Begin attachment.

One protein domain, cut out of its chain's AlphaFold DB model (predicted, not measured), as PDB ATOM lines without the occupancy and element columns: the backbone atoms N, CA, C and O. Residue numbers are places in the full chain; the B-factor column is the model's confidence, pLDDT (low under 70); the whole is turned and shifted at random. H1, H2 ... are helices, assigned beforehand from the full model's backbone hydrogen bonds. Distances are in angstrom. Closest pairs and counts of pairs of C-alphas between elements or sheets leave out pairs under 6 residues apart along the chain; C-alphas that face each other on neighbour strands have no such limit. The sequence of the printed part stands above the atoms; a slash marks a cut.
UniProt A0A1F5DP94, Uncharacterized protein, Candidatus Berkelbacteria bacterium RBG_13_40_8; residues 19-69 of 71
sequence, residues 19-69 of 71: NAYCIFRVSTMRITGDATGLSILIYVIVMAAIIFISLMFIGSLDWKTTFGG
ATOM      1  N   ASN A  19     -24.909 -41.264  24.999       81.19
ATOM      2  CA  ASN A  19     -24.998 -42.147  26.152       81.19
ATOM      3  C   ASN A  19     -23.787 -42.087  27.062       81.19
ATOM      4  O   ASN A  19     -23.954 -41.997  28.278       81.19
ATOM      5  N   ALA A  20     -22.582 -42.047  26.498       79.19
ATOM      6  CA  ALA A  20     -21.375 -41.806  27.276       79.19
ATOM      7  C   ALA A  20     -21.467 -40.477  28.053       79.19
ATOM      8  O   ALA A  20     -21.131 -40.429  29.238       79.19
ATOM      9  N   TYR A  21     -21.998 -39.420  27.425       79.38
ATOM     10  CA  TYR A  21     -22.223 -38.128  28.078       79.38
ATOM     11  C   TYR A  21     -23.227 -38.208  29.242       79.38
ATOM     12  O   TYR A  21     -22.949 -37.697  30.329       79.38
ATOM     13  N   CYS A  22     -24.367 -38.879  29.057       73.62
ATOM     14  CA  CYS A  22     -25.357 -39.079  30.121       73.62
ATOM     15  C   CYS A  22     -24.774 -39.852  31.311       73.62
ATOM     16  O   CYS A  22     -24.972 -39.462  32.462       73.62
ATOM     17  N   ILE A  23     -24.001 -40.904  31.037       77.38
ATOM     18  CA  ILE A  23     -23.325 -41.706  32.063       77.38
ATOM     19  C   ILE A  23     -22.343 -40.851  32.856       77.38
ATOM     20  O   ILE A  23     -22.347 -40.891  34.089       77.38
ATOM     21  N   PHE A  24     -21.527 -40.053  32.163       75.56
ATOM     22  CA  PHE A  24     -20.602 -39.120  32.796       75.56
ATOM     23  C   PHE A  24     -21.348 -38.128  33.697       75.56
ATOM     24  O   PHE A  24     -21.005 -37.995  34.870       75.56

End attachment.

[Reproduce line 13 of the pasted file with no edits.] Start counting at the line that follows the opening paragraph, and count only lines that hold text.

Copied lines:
ATOM     11  C   TYR A  21     -23.227 -38.208  29.242       79.38